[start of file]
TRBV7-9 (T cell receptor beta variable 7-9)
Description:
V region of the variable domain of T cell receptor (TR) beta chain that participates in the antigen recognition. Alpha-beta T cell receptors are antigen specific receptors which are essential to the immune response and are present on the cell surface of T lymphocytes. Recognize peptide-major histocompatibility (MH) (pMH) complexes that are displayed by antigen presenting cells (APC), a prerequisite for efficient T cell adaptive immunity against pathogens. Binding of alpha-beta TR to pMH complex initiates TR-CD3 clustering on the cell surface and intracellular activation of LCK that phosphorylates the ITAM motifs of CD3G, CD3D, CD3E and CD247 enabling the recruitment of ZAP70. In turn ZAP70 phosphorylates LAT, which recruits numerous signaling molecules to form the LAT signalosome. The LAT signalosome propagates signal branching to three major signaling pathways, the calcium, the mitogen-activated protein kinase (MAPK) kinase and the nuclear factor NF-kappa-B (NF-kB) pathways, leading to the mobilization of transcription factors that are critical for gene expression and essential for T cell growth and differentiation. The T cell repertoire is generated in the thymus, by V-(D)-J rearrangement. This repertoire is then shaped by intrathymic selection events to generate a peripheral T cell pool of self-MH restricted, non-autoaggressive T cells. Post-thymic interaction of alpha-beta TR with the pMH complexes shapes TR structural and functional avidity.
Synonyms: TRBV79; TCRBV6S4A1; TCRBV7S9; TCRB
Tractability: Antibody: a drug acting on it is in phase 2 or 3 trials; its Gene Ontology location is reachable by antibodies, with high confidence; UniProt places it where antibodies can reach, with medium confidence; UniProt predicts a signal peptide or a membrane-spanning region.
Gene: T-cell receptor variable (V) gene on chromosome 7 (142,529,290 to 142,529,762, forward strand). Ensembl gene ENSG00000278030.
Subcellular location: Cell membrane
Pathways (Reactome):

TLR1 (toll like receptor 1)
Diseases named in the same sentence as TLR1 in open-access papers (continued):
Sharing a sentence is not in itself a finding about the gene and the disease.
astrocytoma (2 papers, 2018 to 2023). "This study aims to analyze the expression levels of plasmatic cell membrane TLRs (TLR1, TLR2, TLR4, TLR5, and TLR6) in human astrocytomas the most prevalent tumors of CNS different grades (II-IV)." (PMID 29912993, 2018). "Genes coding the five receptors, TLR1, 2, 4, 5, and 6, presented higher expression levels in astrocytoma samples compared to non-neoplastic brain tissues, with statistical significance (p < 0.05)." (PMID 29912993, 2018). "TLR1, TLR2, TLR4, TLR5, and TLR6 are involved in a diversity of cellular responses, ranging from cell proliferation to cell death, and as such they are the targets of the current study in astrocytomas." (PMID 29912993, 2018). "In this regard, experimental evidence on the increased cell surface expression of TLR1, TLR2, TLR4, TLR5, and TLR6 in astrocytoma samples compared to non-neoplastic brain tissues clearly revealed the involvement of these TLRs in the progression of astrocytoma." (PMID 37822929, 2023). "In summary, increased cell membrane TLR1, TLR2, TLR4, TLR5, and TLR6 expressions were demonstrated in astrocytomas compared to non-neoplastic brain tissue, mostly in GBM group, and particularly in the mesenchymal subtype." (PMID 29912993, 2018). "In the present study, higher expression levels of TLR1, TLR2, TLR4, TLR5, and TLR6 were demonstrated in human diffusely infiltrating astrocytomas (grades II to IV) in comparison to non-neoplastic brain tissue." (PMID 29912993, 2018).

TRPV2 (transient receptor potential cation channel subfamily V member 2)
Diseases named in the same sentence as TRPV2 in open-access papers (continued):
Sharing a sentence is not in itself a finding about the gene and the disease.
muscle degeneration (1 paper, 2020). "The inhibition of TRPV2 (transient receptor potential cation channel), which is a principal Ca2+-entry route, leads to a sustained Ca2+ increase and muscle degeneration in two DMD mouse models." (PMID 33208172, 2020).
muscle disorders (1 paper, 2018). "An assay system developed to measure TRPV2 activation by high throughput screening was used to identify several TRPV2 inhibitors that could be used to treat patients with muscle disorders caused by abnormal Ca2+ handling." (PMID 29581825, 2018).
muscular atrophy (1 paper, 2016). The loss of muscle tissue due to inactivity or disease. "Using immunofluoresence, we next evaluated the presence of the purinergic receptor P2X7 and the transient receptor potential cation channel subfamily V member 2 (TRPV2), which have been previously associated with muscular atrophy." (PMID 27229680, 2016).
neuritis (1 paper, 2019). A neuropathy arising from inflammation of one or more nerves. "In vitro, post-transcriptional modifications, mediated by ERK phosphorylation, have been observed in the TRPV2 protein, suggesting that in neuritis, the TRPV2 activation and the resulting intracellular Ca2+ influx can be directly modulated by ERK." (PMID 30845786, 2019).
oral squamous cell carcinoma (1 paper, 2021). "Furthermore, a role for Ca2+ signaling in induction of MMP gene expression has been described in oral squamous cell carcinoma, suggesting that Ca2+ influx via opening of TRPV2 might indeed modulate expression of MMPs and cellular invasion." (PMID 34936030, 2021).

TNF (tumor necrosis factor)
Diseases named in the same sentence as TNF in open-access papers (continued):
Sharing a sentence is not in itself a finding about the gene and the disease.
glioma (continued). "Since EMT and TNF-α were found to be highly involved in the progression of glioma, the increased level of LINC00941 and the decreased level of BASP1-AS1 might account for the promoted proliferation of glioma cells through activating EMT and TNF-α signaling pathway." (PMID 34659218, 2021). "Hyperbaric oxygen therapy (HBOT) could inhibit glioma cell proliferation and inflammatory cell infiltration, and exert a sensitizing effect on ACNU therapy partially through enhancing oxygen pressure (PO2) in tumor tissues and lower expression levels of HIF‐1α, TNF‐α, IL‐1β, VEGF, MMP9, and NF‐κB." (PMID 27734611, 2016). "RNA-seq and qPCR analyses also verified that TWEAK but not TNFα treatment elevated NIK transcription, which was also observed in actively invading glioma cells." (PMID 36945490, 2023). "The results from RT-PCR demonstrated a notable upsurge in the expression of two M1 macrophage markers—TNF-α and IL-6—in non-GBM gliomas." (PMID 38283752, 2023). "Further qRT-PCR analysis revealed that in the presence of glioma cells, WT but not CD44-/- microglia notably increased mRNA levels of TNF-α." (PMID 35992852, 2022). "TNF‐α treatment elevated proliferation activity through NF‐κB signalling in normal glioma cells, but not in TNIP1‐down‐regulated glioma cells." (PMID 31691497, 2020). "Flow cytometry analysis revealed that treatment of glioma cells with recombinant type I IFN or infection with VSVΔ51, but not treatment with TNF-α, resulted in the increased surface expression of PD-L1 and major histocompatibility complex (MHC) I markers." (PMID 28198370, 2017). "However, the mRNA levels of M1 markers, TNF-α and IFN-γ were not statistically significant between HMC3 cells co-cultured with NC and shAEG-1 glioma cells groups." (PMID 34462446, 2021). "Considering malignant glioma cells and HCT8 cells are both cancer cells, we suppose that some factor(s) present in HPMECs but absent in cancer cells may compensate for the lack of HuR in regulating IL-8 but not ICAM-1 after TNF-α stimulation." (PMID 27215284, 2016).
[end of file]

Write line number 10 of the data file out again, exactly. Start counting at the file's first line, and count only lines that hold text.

Diseases named in the same sentence as TLR1 in open-access papers (continued):